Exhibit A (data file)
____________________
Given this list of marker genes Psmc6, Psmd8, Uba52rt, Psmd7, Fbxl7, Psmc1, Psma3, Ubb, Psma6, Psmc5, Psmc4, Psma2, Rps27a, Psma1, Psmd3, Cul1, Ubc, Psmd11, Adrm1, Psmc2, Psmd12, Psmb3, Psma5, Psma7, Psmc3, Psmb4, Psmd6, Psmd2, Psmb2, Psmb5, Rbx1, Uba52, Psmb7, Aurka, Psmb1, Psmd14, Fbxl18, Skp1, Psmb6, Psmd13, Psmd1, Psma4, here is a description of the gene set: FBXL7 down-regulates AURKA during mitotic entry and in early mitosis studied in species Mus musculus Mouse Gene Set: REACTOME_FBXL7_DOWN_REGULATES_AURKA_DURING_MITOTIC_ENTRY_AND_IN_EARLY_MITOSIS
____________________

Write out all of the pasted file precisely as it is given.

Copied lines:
Given this list of marker genes Psmc6, Psmd8, Uba52rt, Psmd7, Fbxl7, Psmc1, Psma3, Ubb, Psma6, Psmc5, Psmc4, Psma2, Rps27a, Psma1, Psmd3, Cul1, Ubc, Psmd11, Adrm1, Psmc2, Psmd12, Psmb3, Psma5, Psma7, Psmc3, Psmb4, Psmd6, Psmd2, Psmb2, Psmb5, Rbx1, Uba52, Psmb7, Aurka, Psmb1, Psmd14, Fbxl18, Skp1, Psmb6, Psmd13, Psmd1, Psma4, here is a description of the gene set: FBXL7 down-regulates AURKA during mitotic entry and in early mitosis studied in species Mus musculus Mouse Gene Set: REACTOME_FBXL7_DOWN_REGULATES_AURKA_DURING_MITOTIC_ENTRY_AND_IN_EARLY_MITOSIS